Maps are 2-dimensional (2D) representations of a 3-dimensional (3D) Earth. In a small area Earth is essentially flat, so a flat map is accurate. But to represent a larger portion of Earth, map makers must use some type of projection to collapse the third dimension onto a flat surface. A projection is a way to represent the Earth’s curved surface on flat paper. One example of a projection is shown in the Figure below.
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A map projection translates Earth's curved surface onto two dimensions.
There are two basic methods for making projections:
  • The map maker “slices” the sphere in some way and unfolds it to make a flat map, like flattening out an orange peel.
  • The map maker looks at the sphere from a certain point and then translates this view onto a flat paper.
Let’s look at a few commonly used projections.

Mercator Projection

In 1569, Gerardus Mercator (1512-1594) developed the Mercator projection (seen in the Figure below). A flat piece of paper curves around the spherical Earth to make a cylinder. The paper touches the sphere at the equator, but the distance between the sphere and the paper increases toward the poles. The features of Earth’s surface are projected out onto the cylinder and then unrolled, creating a Mercator projection map.
A Mercator projection.
A Mercator projection.

A Mercator projection translates the curved surface of Earth onto a cylinder.
Where do you think a Mercator map is most accurate? Where is it least accurate? Near the equator the shapes and sizes of features are correct but features get stretched out near the poles. For example, on a globe, Greenland is fairly small but in a Mercator map, Greenland is stretched out to look almost as big the United States.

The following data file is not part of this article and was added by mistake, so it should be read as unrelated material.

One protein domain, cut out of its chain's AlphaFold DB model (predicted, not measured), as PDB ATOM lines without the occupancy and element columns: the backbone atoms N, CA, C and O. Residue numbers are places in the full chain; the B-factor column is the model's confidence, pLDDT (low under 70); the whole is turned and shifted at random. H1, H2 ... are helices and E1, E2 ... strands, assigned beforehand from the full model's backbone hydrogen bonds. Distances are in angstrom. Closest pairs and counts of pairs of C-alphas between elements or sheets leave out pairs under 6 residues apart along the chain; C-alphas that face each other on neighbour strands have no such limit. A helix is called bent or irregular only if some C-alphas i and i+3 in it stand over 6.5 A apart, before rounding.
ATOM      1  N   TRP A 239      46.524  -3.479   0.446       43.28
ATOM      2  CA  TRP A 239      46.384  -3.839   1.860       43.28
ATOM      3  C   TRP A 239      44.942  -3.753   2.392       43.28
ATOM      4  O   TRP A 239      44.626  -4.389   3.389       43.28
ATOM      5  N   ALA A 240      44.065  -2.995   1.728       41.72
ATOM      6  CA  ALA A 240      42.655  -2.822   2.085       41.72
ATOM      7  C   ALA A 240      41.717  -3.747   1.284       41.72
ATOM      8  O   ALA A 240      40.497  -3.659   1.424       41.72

In a Mercator projection, all compass directions are straight lines, but a curved line is the shortest distance between the two points. Many world maps still use Mercator projection today. Early explorers found Mercator maps useful because they more frequently visited equatorial regions.
A good explanation of the distortion that results from the projection of a sphere onto a flat surface can be seen in Alternative World Maps: http://www.youtube.com/watch?v=cuuluAq4TtU&feature=related.

Conic Projection

A conic map projection uses a cone shape to better represent regions and best depicts the area where the cone touches the globe. Looking at the Figure below, what is the advantage of a conic projection over a Mercator projection?
Conic map projection of Earth.
Conic map projection of Earth.

A conic map projection wraps the Earth with a cone shape rather than a cylinder.

Gnomonic Projection

A gnomonic map projection is illustrated in the Figure below. With a gnomonic map projection, paper is placed on the area that you want to map. The projection is good for features near that point. The poles are often mapped this way.
Gnomonic projection of Earth.
Gnomonic projection of Earth.

A gnomonic projection places a flat piece of paper on a point somewhere on Earth and projects an image from that point.